Investing involves putting your money at risk with the prospect of earning a return higher than what is offered in a bank account. Many people have beliefs about investing before they experience investing themselves, as a result of conditioning from childhood, usually from parents.
How parents talk, or avoid talking, to children has an indelible impact on the young ones’ relationship with money and can have long lasting implications well into adulthood. In order to be a successful investor, you need to have an awareness of your beliefs about money and the role it plays in your life.
It is nearly impossible to separate emotions from financial decision making. But being aware of your relationship with money can help make you a better investor. I have broken down some critical considerations you should take before you start investing.
Knowing your risk tolerance can help you stick with your long-term plan. The key to successful investing is time. The longer the time period, the greater the chance of success. Mike Tyson famously said, “Everyone has a plan until they get punched in the mouth.”
The markets are inherently uncertain and knowing how much risk you can stomach is critical to staying invested. Consider starting by talking to you parents (or siblings) about their experience with money and contemplate your own childhood experience with money.
Do you have memories of your parents talking about money? Could you not afford things you wanted? Are you concerned that you will never have enough money? What are your biggest financial fears? What are your financial goals?
Writing down answers to these questions will give you clarity on how much investment risk is realistic for you.
Be careful on following what your friends ‘with experience’ are doing with their money. It can do more harm than good. You have to start with yourself and know who you are as an investor. Know the game you are playing. What your friends and colleagues are doing is not relevant to your situation.
Financial literacy is a huge problem and has largely gone unaddressed. Money is a taboo topic that many parents avoid talking about. Before you start investing, you should have some basic understanding of concepts like time value of money, different investment vehicles, historic market performance and taxes.
There is no need to become an expert but having a basic understanding of finance and markets is an important foundation to ensure you are not going to be misled or taken advantage of. To get started, consider reading a book on personal finance (i.e., Wall Street Journal – Complete Money and Investing Guidebook) or investing blogs.
Identifying what goal you are trying to achieve is another critical prerequisite to successful investing. Are you saving for your retirement or a new home to move into next year? You are more likely to stick with an investing goal if there is a tangible outcome in your mind that you can visualize.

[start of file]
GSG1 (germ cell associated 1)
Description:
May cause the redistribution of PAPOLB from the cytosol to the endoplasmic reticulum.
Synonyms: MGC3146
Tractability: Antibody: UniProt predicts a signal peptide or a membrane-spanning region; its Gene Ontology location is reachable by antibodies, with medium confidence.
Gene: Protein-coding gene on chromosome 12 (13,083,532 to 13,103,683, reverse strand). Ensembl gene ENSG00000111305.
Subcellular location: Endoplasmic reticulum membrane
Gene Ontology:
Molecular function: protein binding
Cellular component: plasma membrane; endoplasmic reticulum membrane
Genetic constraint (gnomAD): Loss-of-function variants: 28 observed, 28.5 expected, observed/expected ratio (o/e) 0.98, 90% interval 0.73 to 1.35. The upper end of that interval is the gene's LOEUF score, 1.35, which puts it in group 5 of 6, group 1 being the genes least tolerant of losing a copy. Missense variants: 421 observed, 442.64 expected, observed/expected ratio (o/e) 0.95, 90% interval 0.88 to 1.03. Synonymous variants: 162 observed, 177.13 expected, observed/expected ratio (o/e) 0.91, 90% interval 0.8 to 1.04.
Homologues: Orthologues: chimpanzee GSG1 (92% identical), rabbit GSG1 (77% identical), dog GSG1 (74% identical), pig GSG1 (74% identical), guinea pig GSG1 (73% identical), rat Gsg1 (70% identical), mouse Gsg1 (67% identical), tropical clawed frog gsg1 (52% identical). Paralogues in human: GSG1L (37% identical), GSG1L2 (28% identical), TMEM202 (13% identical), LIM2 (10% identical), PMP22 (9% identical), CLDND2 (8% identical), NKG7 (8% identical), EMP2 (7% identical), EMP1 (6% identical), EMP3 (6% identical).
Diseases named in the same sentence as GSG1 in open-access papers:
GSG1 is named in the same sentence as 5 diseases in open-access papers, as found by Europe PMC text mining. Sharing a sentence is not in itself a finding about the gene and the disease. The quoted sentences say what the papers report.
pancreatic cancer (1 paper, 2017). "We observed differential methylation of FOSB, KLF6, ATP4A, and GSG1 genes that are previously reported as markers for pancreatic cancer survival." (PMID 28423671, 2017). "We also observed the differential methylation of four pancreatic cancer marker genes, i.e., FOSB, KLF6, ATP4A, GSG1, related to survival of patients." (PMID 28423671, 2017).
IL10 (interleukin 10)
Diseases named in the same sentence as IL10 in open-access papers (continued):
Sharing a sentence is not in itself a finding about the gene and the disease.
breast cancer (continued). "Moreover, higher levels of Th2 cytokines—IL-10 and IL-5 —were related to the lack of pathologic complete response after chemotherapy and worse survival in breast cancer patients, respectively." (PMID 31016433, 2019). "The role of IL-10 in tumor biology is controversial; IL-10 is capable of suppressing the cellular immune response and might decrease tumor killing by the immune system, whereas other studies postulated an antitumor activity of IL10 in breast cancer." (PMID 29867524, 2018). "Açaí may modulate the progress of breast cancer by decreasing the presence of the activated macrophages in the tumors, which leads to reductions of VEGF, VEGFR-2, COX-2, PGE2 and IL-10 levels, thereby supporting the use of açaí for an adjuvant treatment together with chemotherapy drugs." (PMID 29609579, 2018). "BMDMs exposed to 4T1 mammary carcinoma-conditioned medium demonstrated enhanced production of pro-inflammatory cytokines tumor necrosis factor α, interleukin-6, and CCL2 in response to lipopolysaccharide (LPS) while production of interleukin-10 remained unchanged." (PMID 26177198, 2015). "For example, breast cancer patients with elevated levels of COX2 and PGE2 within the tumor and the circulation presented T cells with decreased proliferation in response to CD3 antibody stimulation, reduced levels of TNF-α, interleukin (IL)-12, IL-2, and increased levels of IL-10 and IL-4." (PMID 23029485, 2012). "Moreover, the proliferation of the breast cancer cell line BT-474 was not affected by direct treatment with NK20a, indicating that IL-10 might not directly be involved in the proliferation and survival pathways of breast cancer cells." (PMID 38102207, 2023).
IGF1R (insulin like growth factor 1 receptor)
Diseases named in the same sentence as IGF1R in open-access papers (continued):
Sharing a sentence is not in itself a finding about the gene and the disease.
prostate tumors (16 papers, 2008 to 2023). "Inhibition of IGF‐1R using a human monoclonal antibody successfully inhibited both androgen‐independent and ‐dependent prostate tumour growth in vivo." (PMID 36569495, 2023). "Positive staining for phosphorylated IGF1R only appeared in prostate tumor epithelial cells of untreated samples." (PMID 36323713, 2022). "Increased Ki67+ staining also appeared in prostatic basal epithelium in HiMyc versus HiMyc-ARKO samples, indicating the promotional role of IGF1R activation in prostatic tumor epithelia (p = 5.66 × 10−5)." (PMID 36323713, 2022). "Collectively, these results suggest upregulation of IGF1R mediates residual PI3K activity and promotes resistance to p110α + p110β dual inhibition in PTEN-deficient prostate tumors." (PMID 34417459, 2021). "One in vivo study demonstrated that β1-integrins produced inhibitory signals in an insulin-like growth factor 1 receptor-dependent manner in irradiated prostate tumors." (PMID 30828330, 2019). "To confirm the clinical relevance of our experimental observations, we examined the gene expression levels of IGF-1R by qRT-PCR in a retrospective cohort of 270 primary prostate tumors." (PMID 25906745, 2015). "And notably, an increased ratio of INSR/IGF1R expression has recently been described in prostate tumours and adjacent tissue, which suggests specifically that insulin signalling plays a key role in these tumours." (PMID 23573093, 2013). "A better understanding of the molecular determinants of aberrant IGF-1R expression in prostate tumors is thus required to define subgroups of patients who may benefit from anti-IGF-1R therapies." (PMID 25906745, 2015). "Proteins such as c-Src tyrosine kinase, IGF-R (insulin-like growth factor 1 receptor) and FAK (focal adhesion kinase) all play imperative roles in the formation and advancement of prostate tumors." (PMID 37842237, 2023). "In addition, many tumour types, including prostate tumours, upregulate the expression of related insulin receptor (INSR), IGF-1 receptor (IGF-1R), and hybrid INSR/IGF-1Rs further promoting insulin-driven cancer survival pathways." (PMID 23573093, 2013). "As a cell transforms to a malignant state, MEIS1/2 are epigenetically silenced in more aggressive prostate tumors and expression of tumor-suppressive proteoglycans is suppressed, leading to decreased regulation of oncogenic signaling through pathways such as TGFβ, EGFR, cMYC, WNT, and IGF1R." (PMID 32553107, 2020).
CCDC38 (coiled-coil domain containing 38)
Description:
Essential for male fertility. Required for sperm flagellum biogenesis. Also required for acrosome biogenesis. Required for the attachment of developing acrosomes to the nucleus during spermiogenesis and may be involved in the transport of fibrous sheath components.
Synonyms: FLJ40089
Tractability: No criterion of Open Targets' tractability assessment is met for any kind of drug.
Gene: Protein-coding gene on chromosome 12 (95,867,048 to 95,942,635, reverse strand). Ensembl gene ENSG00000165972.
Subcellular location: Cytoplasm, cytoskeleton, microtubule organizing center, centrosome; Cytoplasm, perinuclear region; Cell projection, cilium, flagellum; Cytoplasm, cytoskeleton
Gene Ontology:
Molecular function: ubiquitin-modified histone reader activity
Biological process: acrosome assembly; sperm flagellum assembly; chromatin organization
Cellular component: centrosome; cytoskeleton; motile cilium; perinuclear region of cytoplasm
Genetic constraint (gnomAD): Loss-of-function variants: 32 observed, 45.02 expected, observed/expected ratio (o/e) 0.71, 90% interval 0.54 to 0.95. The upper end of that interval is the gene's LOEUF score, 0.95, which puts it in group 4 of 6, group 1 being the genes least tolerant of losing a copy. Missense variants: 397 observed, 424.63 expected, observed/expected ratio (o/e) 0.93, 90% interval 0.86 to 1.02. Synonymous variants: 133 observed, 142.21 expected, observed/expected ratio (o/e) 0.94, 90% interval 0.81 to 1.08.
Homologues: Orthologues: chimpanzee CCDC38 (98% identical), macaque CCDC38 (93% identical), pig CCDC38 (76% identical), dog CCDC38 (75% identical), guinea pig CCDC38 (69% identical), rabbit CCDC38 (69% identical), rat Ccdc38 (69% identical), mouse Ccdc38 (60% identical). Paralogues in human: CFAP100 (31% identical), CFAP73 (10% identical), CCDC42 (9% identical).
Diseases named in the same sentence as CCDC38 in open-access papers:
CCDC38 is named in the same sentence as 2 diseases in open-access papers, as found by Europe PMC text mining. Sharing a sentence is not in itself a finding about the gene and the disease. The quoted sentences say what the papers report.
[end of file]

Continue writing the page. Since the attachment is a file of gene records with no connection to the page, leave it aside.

For example, saving to retire to your dream home in a Florida retirement community that you love versus just saving for retirement. Money is personal, so you want to make your goals personal as well.
You have something to track your progress against versus just open white space. It will also inform you when you have enough to accomplish the goal. If the goal is too open-ended, how will you know when you achieved it?
The legendary investor Warren Buffet famously quipped, “The stock market is a device for transferring money from the impatient to the patient.” He is talking about a bedrock principal of investing – time horizon.
Investing is marathon game and measuring your performance in yards is an impediment to reaching your goals. This is a simple concept, but very difficult to execute. You could have the most brilliant insight about a stock, but if you do not stay invested long enough for things to play out and the noise to clear, it will not matter.
Many of your biggest goals (retirement, college education, second home, etc.) will have a time horizon of more than 7-10 years. Make sure that your mindset matches your time horizon.
When you integrate all these considerations, you give yourself a greater chance of successful investing. If you are still unsure after addressing these considerations, experiment with a small amount of money or speak with a financial professional to develop an investing plan. Putting in the work up front can help pay large dividends down the road.
What is your relationship with money and investing? Were those taboo topics to discuss with your parents? Have you tried investing and what were the results? Do you know your risk tolerance?